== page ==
The readings from both 2 Kings and John emphasize that God sees and is concerned about our needs, whether or not we have asked him for help. Also, God often uses others who generously offer what they have – and through them God is able to provide more than enough. In faith we believe this. It’s not that we don’t know the scriptures or haven’t ever personally witnessed God’s generosity in the past, but panic can set in when the need is personal… Perhaps our deep-rooted insecurity comes from having seen our human support system fail us in the past, and we can easily transfer the fear of a repetition to God. But God is NOT unreliable!! God’s loving care for us will never disappoint us. It’s good that we run to God in our need, even if frantically at times. God will always answer our prayers, and will always reveal how precious we are to him and that we are constantly surrounded by his love and protection.
So often our faith-difficulties arise not because God did not answer our prayers, but rather because he didn’t answer them in the way that we wanted! (Not only do we often hope for an instantaneous miracle, but we want to dictate how it will look!) God is not bound by our limited vision and understanding of the situation. God’s plan is to respond not only to OUR needs, but also to the needs of his other beloved children, all within the same generous action – and to weave together the strands of all of our lives in such a way that each person’s life reaches its ultimate goal. Thus God’s desire for each of us comes to fruition in a glorious way.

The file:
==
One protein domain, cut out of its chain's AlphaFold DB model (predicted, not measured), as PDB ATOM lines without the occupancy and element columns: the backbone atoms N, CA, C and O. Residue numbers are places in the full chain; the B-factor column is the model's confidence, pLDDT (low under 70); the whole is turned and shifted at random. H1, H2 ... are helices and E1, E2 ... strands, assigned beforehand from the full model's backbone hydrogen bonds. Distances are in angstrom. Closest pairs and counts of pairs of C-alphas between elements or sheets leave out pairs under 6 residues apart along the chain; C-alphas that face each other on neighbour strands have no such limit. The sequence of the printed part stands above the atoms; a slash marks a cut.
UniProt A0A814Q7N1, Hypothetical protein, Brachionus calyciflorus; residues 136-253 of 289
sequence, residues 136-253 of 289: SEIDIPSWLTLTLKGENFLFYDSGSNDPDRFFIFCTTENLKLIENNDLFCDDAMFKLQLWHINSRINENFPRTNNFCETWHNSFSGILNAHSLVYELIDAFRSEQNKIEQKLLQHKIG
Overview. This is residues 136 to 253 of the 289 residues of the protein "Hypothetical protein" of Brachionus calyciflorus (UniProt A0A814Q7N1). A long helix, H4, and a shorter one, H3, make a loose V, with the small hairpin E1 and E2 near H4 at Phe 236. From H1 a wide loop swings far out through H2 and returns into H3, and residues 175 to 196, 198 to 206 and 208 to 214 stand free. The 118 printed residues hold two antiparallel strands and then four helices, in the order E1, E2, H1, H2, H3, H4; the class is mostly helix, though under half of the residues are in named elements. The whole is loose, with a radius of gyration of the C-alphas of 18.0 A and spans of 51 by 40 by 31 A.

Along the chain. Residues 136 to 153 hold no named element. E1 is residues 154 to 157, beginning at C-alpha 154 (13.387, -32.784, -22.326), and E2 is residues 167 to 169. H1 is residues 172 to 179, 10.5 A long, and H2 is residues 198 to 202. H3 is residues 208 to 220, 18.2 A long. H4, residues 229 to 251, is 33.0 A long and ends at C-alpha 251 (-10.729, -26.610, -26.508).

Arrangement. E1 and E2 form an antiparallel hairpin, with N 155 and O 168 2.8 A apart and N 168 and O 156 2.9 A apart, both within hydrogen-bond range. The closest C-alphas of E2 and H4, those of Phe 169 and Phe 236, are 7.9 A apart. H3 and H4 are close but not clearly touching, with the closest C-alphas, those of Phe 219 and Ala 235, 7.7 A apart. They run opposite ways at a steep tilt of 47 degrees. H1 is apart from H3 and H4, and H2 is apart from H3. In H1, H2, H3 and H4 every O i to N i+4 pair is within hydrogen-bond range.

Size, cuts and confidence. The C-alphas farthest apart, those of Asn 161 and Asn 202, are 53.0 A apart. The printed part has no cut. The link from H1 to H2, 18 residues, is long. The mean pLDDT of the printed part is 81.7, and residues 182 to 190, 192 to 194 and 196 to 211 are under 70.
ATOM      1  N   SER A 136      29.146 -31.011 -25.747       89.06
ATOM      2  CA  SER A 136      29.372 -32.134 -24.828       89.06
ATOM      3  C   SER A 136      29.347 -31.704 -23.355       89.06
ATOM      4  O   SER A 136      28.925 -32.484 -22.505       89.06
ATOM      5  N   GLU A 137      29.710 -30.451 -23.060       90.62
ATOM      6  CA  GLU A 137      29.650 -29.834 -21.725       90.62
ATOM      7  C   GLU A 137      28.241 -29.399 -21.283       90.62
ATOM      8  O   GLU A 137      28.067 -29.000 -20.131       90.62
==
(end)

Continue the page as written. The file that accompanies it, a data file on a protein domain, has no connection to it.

We all probably tend to be myopic when it comes to our own needs, and being “stretched” to move out of our comfort zone can be a painful process. But God intends for us to have the scales removed from our eyes just as St. Paul’s were. God was very concerned about Paul’s inability to see the bigger picture, and so he intervened, first blinding Paul and then healing him, using a reluctant Ananias to open him to the mystery of God’s ways. Saul allowed his heart to be stretched, and thus he began to embrace God’s BIG plan for his own life and that of God’s Chosen People. (Acts 9: 2-19)
God desires so much more for our lives than our own individual small plans could ever conceive. And he often also plans some surprises along the way. As both our readings attest, God can draw in others to help in our conversion process, and God has the patience to wait for us to arrive at a place of readiness to finally surrender. After the miracle with the loaves and the fish, Jesus reflects: “Nothing will be wasted.” (Jn 6:12). No, not a single experience that was part of our growth and conversion will be wasted. It all gets woven into God’s beautiful tapestry. Nothing is ever wasted…
-S. Patrice Yarborough
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